UK - Beef prices have now dropped to a five year low, and yet the retail price has remained relatively static with a 1-2 per cent increase, the National Beef Association (NBA) has said.
Chris Mallon, Chief Executive of the NBA, commented: “I keep getting told there is a lack of retail demand and because of that the processors have to reduce the price the farmer gets for his beef.
“The idea of price fatigue amongst consumers is often mentioned, i.e. beef is just too expensive - this would hold more water if retail price had moved downwards with the cattle price, but it has not.”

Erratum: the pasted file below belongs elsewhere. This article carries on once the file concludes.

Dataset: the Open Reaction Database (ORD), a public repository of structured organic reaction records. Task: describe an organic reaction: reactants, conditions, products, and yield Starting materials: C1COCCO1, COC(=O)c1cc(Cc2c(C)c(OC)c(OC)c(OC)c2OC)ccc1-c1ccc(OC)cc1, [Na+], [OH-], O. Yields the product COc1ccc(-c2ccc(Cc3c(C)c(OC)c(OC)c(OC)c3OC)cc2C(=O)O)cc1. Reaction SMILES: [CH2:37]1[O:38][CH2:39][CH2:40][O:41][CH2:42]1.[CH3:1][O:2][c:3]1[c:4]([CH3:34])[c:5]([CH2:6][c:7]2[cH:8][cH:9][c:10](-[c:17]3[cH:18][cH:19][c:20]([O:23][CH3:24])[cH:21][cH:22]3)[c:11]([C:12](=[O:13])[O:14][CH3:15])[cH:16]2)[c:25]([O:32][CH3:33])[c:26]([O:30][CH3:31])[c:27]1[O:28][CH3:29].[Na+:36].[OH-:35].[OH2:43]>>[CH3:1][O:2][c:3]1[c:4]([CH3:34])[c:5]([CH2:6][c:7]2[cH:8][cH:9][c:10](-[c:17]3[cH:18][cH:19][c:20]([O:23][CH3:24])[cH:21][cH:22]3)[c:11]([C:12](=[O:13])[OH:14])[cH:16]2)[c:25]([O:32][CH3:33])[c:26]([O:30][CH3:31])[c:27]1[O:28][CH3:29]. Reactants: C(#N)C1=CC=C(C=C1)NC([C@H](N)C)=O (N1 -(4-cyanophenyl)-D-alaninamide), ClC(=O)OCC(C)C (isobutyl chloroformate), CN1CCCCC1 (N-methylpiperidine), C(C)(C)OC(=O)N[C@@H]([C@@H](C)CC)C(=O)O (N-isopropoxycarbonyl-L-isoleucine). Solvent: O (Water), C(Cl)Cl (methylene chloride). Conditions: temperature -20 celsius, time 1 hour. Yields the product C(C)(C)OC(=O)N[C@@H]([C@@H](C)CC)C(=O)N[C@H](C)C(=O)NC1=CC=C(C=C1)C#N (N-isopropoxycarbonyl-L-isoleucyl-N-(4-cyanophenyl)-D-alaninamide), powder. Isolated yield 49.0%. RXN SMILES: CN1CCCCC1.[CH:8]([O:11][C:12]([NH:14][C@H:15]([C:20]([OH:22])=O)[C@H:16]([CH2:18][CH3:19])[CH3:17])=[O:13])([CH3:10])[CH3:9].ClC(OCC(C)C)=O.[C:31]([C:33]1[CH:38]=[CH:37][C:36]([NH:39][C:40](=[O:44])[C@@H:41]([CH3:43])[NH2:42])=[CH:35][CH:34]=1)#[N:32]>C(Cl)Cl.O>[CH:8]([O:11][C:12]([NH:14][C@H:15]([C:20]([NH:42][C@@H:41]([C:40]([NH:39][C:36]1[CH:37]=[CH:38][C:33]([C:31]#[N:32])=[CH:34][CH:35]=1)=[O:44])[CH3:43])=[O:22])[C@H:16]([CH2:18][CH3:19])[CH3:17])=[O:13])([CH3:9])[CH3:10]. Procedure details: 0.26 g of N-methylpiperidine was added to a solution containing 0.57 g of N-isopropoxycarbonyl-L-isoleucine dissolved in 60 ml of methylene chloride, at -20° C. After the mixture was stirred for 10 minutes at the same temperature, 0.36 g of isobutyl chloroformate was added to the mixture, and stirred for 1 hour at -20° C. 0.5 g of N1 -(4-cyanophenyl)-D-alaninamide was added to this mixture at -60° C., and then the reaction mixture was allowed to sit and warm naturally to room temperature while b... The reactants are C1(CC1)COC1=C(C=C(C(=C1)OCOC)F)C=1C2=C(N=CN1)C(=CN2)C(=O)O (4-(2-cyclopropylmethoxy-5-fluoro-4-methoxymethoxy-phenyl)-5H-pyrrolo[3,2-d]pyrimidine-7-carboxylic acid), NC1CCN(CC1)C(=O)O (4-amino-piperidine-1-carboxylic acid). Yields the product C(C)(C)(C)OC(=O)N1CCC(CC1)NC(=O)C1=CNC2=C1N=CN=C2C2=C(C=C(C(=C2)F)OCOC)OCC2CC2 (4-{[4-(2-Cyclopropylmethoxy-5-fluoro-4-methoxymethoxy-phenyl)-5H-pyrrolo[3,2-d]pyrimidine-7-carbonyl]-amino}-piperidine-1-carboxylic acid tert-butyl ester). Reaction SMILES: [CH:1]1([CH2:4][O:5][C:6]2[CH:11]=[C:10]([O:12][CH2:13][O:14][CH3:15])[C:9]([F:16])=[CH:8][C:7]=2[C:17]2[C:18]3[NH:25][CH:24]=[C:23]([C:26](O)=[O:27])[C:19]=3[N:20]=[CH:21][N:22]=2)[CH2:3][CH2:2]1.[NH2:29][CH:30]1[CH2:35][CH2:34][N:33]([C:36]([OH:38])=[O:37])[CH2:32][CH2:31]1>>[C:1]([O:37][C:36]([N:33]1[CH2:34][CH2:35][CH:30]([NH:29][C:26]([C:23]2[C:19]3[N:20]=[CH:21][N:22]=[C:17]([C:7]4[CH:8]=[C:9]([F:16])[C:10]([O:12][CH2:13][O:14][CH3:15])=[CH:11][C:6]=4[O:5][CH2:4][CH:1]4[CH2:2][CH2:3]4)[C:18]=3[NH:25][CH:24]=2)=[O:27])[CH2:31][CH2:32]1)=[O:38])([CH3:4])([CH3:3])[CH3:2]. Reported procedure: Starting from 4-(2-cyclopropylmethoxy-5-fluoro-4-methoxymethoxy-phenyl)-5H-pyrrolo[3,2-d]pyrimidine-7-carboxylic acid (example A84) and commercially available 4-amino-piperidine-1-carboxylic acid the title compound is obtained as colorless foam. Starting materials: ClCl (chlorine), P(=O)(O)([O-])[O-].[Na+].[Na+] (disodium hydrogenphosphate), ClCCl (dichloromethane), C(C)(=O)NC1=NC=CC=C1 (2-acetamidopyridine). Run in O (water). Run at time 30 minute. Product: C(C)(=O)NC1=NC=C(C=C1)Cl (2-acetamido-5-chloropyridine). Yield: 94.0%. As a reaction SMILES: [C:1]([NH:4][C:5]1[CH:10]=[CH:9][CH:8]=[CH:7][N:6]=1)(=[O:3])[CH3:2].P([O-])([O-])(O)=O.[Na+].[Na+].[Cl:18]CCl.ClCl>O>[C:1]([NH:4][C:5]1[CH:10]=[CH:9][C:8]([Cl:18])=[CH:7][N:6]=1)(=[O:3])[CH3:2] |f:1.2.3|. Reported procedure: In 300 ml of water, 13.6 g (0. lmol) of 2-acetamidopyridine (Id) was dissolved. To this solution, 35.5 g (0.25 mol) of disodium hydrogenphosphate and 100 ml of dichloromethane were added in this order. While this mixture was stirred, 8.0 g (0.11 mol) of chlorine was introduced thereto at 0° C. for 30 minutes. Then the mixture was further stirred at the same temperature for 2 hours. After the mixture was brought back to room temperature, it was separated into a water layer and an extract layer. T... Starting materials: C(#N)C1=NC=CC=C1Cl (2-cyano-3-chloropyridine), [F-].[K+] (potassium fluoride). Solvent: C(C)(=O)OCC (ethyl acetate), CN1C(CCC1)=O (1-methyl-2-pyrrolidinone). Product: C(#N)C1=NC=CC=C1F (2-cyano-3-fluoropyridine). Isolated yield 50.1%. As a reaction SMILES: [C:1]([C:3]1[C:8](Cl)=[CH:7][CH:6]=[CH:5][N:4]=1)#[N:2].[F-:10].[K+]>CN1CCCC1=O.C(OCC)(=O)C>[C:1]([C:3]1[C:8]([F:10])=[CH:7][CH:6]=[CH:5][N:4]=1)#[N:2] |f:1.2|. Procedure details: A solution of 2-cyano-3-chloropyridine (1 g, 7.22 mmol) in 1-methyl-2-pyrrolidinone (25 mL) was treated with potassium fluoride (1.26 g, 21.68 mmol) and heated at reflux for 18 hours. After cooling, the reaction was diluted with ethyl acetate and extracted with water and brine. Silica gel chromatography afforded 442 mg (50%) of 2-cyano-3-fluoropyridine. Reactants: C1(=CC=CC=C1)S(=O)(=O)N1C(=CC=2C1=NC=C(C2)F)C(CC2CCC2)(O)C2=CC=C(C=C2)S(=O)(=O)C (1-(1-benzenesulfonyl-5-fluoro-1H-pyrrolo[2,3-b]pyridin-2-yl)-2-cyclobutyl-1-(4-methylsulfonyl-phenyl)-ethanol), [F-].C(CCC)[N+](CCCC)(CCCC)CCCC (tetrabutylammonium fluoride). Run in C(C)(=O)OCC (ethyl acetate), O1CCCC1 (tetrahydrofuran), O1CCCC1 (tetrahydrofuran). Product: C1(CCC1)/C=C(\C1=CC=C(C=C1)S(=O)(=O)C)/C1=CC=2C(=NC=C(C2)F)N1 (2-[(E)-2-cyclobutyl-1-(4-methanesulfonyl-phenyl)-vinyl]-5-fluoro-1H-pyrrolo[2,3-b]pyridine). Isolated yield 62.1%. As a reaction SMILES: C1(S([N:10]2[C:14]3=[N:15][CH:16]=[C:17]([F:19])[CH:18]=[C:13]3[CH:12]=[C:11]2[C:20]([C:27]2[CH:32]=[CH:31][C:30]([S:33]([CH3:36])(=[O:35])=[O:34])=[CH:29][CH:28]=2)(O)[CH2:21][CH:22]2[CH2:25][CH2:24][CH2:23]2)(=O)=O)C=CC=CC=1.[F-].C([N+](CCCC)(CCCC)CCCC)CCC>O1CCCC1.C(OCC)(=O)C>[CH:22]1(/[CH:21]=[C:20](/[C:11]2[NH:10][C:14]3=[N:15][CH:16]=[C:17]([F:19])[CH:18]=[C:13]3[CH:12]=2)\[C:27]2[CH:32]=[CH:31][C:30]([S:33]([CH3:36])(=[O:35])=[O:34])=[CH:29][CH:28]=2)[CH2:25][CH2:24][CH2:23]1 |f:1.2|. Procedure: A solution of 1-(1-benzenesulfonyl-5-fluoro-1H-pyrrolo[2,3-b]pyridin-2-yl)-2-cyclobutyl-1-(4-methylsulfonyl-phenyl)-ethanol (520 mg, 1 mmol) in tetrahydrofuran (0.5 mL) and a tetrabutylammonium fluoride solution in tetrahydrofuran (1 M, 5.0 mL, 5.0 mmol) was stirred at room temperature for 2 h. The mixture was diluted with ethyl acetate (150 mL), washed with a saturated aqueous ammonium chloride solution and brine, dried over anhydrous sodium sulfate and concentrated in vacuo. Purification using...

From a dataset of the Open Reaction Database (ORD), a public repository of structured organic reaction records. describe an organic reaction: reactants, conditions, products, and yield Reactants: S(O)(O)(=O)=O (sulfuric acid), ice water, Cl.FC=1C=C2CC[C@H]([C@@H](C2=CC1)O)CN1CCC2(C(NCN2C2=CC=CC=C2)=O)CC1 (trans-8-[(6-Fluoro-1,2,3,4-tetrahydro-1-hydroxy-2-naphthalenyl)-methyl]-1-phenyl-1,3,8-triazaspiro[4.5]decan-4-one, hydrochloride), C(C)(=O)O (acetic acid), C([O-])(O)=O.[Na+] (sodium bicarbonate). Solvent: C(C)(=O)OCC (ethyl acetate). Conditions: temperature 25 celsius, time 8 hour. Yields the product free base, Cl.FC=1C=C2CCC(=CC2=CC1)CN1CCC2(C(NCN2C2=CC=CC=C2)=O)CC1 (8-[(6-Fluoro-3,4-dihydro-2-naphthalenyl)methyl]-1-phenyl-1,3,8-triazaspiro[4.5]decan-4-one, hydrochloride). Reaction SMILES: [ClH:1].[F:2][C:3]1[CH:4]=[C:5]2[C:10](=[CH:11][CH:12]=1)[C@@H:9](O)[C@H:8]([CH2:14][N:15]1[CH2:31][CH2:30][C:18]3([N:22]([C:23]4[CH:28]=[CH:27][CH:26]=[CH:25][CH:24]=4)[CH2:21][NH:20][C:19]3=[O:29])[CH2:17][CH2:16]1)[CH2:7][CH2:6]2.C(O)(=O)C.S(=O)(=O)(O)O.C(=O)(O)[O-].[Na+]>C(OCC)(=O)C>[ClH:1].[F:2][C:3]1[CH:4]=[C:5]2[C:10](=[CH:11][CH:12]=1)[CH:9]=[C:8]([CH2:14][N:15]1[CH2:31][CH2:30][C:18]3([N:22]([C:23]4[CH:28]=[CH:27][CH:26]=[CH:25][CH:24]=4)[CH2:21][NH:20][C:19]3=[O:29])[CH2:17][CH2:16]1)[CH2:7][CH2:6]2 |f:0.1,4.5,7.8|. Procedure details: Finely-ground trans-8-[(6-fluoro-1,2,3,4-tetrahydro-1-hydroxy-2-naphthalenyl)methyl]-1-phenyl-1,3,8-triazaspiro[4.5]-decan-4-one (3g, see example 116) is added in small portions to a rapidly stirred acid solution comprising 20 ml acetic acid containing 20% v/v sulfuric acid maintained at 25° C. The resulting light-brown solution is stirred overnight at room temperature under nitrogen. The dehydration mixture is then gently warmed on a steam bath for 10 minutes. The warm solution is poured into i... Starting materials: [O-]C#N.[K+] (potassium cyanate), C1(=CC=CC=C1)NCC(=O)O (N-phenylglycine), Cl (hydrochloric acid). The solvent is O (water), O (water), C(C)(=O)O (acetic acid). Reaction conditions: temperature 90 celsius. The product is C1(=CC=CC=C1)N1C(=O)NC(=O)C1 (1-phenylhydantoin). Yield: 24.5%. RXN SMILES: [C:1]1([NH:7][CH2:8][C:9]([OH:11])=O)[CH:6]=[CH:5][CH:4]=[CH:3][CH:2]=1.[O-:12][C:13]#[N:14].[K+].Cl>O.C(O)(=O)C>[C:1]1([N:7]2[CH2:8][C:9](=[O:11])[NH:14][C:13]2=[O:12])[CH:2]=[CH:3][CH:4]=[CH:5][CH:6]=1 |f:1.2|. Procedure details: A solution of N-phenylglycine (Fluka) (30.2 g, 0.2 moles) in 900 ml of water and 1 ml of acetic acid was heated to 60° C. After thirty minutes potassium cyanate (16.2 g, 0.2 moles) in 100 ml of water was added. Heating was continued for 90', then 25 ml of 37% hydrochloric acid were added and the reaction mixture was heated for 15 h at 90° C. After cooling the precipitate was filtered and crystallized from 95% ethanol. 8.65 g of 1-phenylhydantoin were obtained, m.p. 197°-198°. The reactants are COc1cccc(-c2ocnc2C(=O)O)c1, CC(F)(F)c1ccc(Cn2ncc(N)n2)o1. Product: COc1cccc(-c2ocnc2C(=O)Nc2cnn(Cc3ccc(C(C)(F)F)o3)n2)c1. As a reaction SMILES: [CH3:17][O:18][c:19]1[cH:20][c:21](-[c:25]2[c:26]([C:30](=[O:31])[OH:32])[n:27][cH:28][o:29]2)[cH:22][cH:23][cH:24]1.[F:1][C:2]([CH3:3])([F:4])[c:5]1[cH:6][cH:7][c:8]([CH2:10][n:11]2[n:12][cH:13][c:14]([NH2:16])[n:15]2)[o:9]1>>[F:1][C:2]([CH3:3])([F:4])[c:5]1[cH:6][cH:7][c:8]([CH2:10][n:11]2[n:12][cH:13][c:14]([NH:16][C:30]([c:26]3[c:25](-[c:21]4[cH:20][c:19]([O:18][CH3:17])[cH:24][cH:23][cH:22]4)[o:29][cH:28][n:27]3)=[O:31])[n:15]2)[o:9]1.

Mr Mallon continued: “The truth is retail price has moved up 1 per cent, whilst on farm prices have been slowly, week by week, coming back to a point where farmers are getting around 46 per cent or less of retail price. We believe there is room for retailers to bring back shelf price and stimulate sales.”
The NBA accused supermarkets of "abysmal or non-existent" beef marketing, and applying promotions mainly to imported products. The organisation said retailers were only interested in turning a profit, and "at the moment that is at the cost of the producer".
Mr Mallon said: “Family farms do not have the ability to continue to subsidise falling supermarket profits any longer.”
The NBA called for retailers to give a fair share, 54 per cent of the retail price, to the producer, as well as marketing the product better and more clearly.
TheCattleSite News Desk